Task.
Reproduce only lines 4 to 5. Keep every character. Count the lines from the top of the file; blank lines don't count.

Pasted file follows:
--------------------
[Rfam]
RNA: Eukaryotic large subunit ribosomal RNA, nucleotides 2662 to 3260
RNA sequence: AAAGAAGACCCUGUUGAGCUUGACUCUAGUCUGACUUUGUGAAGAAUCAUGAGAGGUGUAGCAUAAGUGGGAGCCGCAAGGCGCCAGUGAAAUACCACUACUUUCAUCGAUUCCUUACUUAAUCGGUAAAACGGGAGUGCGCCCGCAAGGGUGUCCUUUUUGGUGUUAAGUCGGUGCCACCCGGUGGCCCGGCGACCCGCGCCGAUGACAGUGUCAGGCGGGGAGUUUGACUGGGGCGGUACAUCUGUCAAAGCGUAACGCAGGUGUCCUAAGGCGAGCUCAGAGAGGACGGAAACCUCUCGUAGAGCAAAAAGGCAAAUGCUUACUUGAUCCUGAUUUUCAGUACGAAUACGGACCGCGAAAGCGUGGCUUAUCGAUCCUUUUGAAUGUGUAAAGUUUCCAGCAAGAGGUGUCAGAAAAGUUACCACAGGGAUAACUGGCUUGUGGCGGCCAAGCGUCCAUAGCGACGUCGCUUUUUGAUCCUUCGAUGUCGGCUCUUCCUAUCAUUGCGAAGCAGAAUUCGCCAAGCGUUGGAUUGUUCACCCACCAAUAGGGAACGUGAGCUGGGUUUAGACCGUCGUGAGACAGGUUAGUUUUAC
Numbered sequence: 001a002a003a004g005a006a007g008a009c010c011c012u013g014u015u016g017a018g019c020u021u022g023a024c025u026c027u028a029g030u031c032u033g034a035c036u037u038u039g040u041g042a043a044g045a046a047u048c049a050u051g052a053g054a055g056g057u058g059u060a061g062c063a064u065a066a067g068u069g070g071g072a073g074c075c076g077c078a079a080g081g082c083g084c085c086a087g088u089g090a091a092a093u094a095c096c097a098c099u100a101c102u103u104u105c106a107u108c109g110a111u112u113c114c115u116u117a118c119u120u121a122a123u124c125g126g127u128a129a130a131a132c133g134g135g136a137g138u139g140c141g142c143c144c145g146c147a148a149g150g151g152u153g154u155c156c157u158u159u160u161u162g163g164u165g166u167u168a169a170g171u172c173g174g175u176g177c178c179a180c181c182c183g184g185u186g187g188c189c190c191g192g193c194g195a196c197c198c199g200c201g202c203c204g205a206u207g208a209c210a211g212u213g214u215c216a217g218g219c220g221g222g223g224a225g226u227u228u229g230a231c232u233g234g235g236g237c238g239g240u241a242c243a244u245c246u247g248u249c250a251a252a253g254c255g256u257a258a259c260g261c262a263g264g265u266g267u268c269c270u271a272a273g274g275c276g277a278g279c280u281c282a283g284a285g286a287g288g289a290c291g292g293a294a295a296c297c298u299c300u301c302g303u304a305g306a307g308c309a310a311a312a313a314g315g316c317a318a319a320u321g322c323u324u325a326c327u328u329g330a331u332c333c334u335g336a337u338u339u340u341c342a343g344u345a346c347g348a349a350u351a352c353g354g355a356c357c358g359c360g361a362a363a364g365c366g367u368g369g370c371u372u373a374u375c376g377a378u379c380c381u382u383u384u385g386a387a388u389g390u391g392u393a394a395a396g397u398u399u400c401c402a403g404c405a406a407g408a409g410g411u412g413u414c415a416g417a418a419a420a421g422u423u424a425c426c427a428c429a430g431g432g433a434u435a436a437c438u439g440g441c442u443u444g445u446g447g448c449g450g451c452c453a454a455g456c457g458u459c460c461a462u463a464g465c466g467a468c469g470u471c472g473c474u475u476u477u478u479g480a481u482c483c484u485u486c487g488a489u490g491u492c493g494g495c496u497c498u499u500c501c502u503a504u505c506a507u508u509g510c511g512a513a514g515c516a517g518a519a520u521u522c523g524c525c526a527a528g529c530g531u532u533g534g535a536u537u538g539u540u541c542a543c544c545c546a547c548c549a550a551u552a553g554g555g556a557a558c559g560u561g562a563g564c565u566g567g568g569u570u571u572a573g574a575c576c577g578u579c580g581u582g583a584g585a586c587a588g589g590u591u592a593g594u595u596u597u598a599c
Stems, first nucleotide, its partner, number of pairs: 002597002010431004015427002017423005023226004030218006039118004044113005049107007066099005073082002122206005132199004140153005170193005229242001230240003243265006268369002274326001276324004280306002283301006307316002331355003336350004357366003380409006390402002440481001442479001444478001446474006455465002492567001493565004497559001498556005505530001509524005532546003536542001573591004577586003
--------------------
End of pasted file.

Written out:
Numbered sequence: 001a002a003a004g005a006a007g008a009c010c011c012u013g014u015u016g017a018g019c020u021u022g023a024c025u026c027u028a029g030u031c032u033g034a035c036u037u038u039g040u041g042a043a044g045a046a047u048c049a050u051g052a053g054a055g056g057u058g059u060a061g062c063a064u065a066a067g068u069g070g071g072a073g074c075c076g077c078a079a080g081g082c083g084c085c086a087g088u089g090a091a092a093u094a095c096c097a098c099u100a101c102u103u104u105c106a107u108c109g110a111u112u113c114c115u116u117a118c119u120u121a122a123u124c125g126g127u128a129a130a131a132c133g134g135g136a137g138u139g140c141g142c143c144c145g146c147a148a149g150g151g152u153g154u155c156c157u158u159u160u161u162g163g164u165g166u167u168a169a170g171u172c173g174g175u176g177c178c179a180c181c182c183g184g185u186g187g188c189c190c191g192g193c194g195a196c197c198c199g200c201g202c203c204g205a206u207g208a209c210a211g212u213g214u215c216a217g218g219c220g221g222g223g224a225g226u227u228u229g230a231c232u233g234g235g236g237c238g239g240u241a242c243a244u245c246u247g248u249c250a251a252a253g254c255g256u257a258a259c260g261c262a263g264g265u266g267u268c269c270u271a272a273g274g275c276g277a278g279c280u281c282a283g284a285g286a287g288g289a290c291g292g293a294a295a296c297c298u299c300u301c302g303u304a305g306a307g308c309a310a311a312a313a314g315g316c317a318a319a320u321g322c323u324u325a326c327u328u329g330a331u332c333c334u335g336a337u338u339u340u341c342a343g344u345a346c347g348a349a350u351a352c353g354g355a356c357c358g359c360g361a362a363a364g365c366g367u368g369g370c371u372u373a374u375c376g377a378u379c380c381u382u383u384u385g386a387a388u389g390u391g392u393a394a395a396g397u398u399u400c401c402a403g404c405a406a407g408a409g410g411u412g413u414c415a416g417a418a419a420a421g422u423u424a425c426c427a428c429a430g431g432g433a434u435a436a437c438u439g440g441c442u443u444g445u446g447g448c449g450g451c452c453a454a455g456c457g458u459c460c461a462u463a464g465c466g467a468c469g470u471c472g473c474u475u476u477u478u479g480a481u482c483c484u485u486c487g488a489u490g491u492c493g494g495c496u497c498u499u500c501c502u503a504u505c506a507u508u509g510c511g512a513a514g515c516a517g518a519a520u521u522c523g524c525c526a527a528g529c530g531u532u533g534g535a536u537u538g539u540u541c542a543c544c545c546a547c548c549a550a551u552a553g554g555g556a557a558c559g560u561g562a563g564c565u566g567g568g569u570u571u572a573g574a575c576c577g578u579c580g581u582g583a584g585a586c587a588g589g590u591u592a593g594u595u596u597u598a599c
Stems, first nucleotide, its partner, number of pairs: 002597002010431004015427002017423005023226004030218006039118004044113005049107007066099005073082002122206005132199004140153005170193005229242001230240003243265006268369002274326001276324004280306002283301006307316002331355003336350004357366003380409006390402002440481001442479001444478001446474006455465002492567001493565004497559001498556005505530001509524005532546003536542001573591004577586003